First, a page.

Politico (9/30, McGrane) reported, "Creation of a new consumer protection agency is still uncertain, as Democrats fight over whether federal laws should trump those written by individual states. A bloc of moderate Democrats on the House Financial Services Committee are negotiating with Chairman Barney Frank (D-Mass.) over this ‘pre-emption’ issue as the panel convenes a hearing Wednesday on a proposed consumer financial protection agency." The moderates, members of the centrist New Democrat Coalition, "want to maintain the status quo, in which financial institutions that elect to have a national charter are exempt from additional state consumer protection laws." The current draft of the bill would "require national financial institutions to comply with state-issued rules, even though their federal charters currently exempt them from state consumer protections. On top of that, state attorneys general would be able to bring civil suits against national financial firms for violating federal laws, including regulations issued by the consumer agency."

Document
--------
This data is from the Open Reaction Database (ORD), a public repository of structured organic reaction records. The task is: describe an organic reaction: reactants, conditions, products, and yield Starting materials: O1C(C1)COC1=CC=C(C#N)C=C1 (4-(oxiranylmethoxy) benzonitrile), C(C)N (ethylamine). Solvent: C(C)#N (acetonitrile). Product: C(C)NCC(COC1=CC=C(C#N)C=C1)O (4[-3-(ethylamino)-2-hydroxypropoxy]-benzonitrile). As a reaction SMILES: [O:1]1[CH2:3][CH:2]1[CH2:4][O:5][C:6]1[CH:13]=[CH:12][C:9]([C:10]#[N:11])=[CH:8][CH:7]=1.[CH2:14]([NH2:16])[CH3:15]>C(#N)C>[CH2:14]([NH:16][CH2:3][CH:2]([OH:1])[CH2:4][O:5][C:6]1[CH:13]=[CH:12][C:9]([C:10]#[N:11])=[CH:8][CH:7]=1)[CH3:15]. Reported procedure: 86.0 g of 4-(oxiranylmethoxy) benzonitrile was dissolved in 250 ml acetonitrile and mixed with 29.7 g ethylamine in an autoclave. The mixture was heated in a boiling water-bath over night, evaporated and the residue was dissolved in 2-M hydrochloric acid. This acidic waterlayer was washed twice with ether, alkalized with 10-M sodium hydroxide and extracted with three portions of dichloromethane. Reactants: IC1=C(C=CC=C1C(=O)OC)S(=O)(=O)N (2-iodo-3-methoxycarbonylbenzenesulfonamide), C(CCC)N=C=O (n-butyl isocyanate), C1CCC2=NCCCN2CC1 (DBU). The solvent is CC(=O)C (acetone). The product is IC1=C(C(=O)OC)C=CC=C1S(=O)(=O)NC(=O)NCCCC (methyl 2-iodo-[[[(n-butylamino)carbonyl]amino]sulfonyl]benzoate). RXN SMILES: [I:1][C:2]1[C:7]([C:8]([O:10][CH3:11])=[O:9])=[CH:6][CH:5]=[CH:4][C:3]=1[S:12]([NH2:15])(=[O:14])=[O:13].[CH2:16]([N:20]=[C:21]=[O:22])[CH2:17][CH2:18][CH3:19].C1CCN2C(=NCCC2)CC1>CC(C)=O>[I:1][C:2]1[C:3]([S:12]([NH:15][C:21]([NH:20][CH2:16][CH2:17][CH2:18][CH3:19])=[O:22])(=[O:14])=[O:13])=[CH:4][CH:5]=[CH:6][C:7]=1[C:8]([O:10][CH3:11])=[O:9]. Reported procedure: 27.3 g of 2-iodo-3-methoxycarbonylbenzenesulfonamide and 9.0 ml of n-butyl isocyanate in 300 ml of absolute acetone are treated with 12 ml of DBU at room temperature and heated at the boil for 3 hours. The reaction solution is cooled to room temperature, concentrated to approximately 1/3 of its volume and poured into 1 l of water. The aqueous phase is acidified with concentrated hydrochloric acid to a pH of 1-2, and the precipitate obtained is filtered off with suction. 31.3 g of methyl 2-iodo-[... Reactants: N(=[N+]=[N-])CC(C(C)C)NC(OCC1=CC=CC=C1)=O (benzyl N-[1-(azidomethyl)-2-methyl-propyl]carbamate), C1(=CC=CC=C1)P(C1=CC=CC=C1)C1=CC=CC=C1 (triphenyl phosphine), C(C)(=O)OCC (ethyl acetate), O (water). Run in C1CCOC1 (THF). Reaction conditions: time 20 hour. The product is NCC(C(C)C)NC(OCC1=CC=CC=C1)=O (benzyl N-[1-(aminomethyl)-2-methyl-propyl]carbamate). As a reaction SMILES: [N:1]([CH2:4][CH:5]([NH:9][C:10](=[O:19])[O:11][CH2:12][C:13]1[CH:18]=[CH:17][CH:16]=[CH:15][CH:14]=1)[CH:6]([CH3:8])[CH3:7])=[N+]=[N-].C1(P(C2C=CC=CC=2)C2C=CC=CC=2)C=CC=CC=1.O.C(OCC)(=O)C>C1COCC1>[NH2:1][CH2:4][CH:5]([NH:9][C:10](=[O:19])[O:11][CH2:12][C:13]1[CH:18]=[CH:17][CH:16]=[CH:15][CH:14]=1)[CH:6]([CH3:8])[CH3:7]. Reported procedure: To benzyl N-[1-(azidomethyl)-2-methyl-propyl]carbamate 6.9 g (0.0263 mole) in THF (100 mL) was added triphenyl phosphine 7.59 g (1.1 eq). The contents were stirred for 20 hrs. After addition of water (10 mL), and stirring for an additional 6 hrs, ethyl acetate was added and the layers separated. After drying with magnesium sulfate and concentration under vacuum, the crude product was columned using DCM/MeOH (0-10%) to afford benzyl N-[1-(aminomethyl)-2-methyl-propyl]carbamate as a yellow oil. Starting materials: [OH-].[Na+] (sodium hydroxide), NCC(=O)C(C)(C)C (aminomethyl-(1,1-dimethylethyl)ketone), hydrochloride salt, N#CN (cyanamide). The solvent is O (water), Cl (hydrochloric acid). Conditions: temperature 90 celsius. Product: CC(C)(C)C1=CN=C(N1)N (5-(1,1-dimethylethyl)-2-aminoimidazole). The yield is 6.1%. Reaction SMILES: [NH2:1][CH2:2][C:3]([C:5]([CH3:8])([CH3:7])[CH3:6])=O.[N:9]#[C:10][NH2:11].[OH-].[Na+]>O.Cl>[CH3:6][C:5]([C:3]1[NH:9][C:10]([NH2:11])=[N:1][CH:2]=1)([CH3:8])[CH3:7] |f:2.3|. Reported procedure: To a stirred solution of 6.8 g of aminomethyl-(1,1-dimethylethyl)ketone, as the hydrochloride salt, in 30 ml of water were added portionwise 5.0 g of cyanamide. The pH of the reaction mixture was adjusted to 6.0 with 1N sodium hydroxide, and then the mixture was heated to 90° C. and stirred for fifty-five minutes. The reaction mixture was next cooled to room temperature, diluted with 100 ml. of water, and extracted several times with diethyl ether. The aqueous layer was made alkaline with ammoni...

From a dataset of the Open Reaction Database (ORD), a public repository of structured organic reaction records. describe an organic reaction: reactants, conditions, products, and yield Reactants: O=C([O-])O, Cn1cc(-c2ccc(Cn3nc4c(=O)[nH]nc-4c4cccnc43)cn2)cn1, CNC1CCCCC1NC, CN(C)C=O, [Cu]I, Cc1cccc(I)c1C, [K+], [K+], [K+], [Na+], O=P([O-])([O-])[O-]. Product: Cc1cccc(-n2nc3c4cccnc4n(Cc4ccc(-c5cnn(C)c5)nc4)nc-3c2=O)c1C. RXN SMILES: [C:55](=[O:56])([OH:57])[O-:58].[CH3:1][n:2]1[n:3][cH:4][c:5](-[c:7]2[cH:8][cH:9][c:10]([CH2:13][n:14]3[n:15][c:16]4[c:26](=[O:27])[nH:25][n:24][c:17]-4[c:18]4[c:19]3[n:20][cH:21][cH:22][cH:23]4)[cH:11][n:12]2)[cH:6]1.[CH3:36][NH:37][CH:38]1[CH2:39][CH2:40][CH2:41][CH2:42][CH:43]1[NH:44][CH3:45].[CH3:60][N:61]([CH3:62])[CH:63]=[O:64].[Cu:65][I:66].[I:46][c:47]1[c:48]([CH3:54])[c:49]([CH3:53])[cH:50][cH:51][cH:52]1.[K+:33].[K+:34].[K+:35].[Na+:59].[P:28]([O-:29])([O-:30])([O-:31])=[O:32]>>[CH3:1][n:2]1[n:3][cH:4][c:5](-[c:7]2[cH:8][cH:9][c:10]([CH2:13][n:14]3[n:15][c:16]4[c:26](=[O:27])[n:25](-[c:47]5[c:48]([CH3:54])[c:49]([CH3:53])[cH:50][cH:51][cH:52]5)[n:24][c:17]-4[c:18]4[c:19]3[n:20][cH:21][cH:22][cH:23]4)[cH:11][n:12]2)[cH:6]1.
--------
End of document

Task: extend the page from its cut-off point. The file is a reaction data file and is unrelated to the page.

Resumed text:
Dow Jones Newswires (10/1) reports that at Wednesday’s hearing, American Bankers Association President Edward L. Yingling said, "We believe that without such preemption we will have a patchwork of state, and even local, laws that will confuse consumers, greatly increase the cost of financial services and serve as a strong disincentive to create new products of value to consumers." The Washington Post (10/1, Dennis) also covered the story.
A resident of Honolulu, Hawaii, Wayne Parson is an Injury Attorney that has dedicate his life to improving the delivery of justice to the people of his community and throughout the United States. He is driven to make sure that the wrongful, careless or negligent behavior that caused his clients' injury or loss does not happen to others.